Refuse new water meter? Expect $500 fine, shut-off

By Seth Schmidt

The City of Tracy will be ramping up efforts to get 100% of its utility customers hooked up with new “radio read” water meters.
Residents who refuse to allow the meters to be installed will face a $500 fine and an eventual shut-off of water service, according to an enforcement plan recommended by City Administrator Kris Ambuehl and approved by the city council Monday night.
The Tracy Public Works Dept. has been installing new water meters for more than 10 years. A city employee in a truck can read the meters remotely. The newer-style meters are more accurate than old units, save labor for city staff, and can help detect leaks in the system.
Ambuehl and Public Works Director Shane Daniels told the council that continual efforts have been made to contact the remaining 54 customers who don’t have the new meters. However, many of customers are not responding to repeated city requests to grant basement access for new meter installation, or are simply refusing the new meter, they said.
Ambuehl felt the city needs a tougher approach.
“The $500 fine will get the attention of 90% of the people on this list,” he said.
The procedure that Ambuehl recommended, and the council approved, is:
1) Send a 90-day notice-warning letter, requiring access to change out the water meter. After 90 days, a $500 fine would be imposed on any utility customer not granting access for the new meter installation.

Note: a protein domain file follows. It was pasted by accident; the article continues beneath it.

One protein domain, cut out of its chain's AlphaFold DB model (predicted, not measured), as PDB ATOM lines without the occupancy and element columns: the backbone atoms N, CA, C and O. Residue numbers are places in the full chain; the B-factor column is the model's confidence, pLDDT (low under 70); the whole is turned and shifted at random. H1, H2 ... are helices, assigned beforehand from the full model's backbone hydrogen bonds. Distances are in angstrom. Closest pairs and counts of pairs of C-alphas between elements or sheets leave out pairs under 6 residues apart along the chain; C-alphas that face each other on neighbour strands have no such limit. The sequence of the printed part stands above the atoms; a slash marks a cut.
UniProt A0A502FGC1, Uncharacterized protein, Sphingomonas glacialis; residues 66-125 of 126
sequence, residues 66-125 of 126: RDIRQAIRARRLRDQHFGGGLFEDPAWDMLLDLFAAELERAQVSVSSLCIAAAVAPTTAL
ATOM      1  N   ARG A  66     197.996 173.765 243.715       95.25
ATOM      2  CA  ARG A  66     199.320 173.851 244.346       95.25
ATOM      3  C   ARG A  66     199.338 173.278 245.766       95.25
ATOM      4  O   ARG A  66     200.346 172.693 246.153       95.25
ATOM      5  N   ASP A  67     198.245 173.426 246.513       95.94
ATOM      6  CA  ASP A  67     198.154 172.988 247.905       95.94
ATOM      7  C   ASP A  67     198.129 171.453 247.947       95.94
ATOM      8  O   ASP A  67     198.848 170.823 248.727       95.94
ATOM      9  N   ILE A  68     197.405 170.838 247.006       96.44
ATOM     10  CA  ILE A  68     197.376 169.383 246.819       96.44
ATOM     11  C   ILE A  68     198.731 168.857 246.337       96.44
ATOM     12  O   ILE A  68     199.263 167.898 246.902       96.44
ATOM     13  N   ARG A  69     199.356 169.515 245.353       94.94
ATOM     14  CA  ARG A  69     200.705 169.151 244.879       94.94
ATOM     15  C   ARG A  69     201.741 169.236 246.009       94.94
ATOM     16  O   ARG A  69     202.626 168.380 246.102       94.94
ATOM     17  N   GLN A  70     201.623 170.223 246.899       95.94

2) A certified letter to those who don’t respond to the first letter within 60 days would be sent, with a reminder to allow access for the new water meter installation, or face a $500 fine.
3) Any customer who did not allow a water meter installation within 120 days would have water service shut off.
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Councilman Tony Peterson felt that the uncooperative customers with the older meters were “holding the entire community back” because data gathered by the meters “affects financing” for future infrastructure projects. He said that the threat of water shut-off would definitely compel people to act.
Daniels said that the radio-read meters allow the city to track water usage exactly. If a user sends in their own meter reading, the city has no way of knowing whether the usage is being under-reported, he said.
“We are not saying people aren’t paying their bill,” Daniels said. But he said that there is always the possibility of someone abusing the system by writing down one unit of water when they really used two.
The new enforcement policy was approved unanimously. Council member Jeri Schons said that it would be important for the city to be consistent in applying the policy.